People enjoyed telling me where they were from. How they abandoned the unfortunate weather and super-stressed people to live in an expensive, yet undeniably exotic, locale. After days of conferencing, staring at the Pacific, hiking and shopping, I found myself deep within a pout as M dropped me off with hugs and kisses and I ill-temperedly rolled my suitcase toward the agricultural screening point.
I found a spot at the airport bar, drinking a glass of wine fast enough that I felt pleasantly tipsy. Smiling when I wondered if there were any Care Bears to purchase, I wandered back through the humidity to my gate and waited to board my lengthy flight home.
Some 16 hours and two layovers later, I hurt. Whimpering softly on my third and final flight, muscles that had been massaged into happiness the previous day were distinctly angry at the moment. Feeling my stomach burn from a surfeit of diet soda, I focused on my novel and yawned one more time. My parents picked me up and I stretched as they offered hugs and kisses before I settled in the heated seat of the Jeep.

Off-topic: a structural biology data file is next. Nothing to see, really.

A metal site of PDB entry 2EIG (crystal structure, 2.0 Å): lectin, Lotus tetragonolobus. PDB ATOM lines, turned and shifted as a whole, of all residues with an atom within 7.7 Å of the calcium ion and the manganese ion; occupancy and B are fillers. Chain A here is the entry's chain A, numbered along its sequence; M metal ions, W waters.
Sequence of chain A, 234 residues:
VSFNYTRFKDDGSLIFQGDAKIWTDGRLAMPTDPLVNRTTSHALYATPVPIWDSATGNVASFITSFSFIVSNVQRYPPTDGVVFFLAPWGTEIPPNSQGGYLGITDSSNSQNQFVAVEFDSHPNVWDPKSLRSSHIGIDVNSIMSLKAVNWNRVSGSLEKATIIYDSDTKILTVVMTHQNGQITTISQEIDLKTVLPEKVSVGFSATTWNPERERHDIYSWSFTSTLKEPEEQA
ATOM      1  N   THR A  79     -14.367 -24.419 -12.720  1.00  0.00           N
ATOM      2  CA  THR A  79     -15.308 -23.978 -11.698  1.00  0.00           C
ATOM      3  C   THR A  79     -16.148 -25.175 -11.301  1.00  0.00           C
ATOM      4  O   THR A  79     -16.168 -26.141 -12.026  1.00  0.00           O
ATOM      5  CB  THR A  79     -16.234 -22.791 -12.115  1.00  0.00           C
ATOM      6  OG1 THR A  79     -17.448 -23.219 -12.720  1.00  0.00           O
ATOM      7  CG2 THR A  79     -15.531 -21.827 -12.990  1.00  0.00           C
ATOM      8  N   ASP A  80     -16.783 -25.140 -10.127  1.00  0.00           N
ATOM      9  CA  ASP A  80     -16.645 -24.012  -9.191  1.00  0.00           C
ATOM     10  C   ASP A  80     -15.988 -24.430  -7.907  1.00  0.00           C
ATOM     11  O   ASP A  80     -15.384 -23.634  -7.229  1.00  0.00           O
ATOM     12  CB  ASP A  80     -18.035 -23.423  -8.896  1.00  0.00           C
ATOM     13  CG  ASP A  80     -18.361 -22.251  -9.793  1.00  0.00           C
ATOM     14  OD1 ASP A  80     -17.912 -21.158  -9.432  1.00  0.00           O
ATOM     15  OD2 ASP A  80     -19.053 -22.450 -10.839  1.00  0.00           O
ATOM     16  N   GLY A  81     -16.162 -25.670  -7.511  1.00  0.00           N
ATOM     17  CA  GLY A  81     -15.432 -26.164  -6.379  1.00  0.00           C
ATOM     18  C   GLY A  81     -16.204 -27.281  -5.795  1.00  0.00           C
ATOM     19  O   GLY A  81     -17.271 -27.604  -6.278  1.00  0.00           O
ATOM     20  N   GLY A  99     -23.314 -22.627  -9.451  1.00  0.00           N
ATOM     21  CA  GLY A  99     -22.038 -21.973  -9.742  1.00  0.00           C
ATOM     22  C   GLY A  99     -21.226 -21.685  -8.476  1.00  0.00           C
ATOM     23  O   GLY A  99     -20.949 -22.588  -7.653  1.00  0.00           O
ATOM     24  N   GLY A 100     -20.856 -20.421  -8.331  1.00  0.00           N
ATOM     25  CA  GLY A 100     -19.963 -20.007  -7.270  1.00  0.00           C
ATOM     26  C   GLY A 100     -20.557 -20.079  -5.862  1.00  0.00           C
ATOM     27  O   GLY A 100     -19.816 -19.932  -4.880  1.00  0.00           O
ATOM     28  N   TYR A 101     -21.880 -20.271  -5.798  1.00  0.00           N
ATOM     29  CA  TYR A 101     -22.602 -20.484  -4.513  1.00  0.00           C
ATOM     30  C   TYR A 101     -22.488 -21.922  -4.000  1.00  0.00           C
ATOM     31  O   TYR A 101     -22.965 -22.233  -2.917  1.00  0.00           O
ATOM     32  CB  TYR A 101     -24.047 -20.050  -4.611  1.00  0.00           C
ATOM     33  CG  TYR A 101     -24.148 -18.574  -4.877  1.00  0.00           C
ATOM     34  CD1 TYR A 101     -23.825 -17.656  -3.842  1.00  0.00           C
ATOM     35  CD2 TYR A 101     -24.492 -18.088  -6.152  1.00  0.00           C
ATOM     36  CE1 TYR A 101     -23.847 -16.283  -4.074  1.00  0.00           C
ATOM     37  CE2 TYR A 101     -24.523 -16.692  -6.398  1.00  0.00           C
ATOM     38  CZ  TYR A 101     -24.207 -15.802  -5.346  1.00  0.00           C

"I need to sleep," I mumbled after trying to catch up and realizing I was unable to follow conversations. "Wake me up by noon, please. Have to work." I called as I moved slowly upstairs, sighing blissfully as I curled into my mattress and pillows. It was difficult to get up and go to work for a lengthy meeting, but I made it.
I sat at my desk, arranging familiar files and items and smiled. Much as I'd been dreading my return, it was shockingly lovely to be back. I grinned widely when visitors continued to appear at my door, catching up and offering apologies for my appearance and thinking speed. I contributed to the meeting, standing several times to stretch sore muscles and avoid drifting to sleep.
"I'm useless," I warned when Adam attempted to ask questions upon the meeting's completion. "I need to go home. Eat. Sleep." He patted my shoulder, told me drive carefully and I soon made my way home.
I woke several times as late afternoon shifted into evening and darkness finally fell. Each surface from sleep held momentary confusion, but I came to enjoy the joyful glow that appeared when I realized I was home. That the warm weight at my side was Chienne and that there were plenty of pillows to cuddle as I slipped into sleep again.
The grass is a vibrant green and the spring bulbs have begun to bloom. There are people I know and love and the comfort of familiarity. So despite leaving paradise, I'm utterly thrilled to be back where I belong.
(I think, in my defenselessly tired state, I agreed to travel east rather extensively in May and June. But I'll try to wiggle out of that later.)